A mortgage is a loan that is secured against a property. The property is usually a house, bungalow or flat. Being secured against the property means that should you fall behind with your mortgage repayments then the bank or building society can repossess the property to recover the debt, mortgage arrears and perhaps some costs.
Chances are that now is the time you are thinking about purchasing a property and you probably don't have enough money in the bank to pay for it in full. For example, let's say you can afford to put down a deposit of 10% on a property you would like to buy for £100,000. Therefore you have a deposit of £10,000 and need another £90,000 in order to complete your purchase and this is where a mortgage comes in. Together with your deposit you are now able to pay the seller in full for the property and you pay back the loan, interest and costs to the bank, building society or specialist mortgage lender.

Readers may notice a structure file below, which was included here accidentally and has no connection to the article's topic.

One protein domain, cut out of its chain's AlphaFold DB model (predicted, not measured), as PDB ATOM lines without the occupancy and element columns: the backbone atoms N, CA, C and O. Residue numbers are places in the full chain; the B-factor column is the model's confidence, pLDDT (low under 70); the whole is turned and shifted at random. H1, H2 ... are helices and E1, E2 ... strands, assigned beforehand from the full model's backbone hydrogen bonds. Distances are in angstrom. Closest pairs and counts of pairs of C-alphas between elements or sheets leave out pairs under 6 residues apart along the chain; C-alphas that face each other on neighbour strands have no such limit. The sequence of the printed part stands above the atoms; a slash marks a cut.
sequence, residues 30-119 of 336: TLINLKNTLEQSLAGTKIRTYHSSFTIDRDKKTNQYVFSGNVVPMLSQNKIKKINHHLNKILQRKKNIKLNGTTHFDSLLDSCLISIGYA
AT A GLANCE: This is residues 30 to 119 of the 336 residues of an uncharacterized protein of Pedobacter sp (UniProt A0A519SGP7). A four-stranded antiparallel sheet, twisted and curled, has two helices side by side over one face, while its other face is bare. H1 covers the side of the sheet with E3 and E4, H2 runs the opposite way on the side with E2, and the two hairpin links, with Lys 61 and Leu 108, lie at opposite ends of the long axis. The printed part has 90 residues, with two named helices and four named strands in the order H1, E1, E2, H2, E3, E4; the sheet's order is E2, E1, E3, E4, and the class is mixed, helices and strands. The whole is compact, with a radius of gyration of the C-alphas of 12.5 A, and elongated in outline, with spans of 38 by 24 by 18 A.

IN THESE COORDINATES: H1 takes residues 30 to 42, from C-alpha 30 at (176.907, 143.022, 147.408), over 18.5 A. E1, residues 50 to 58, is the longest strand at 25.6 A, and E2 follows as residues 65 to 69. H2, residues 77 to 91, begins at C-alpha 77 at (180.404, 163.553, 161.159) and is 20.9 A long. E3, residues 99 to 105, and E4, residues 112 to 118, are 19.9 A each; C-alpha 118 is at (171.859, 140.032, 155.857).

If you change lender for an existing mortgage that you already have without changing the property it is secured against it is referred to as a 'remortgage'.
The word mortgage originates from the French words mort meaning death, and gage meaning a pledge. Although this sounds as though you should expect to die in the event of not paying your mortgage it simply means that in the event of falling behind on your mortgage repayments your entitlement to the property ceases.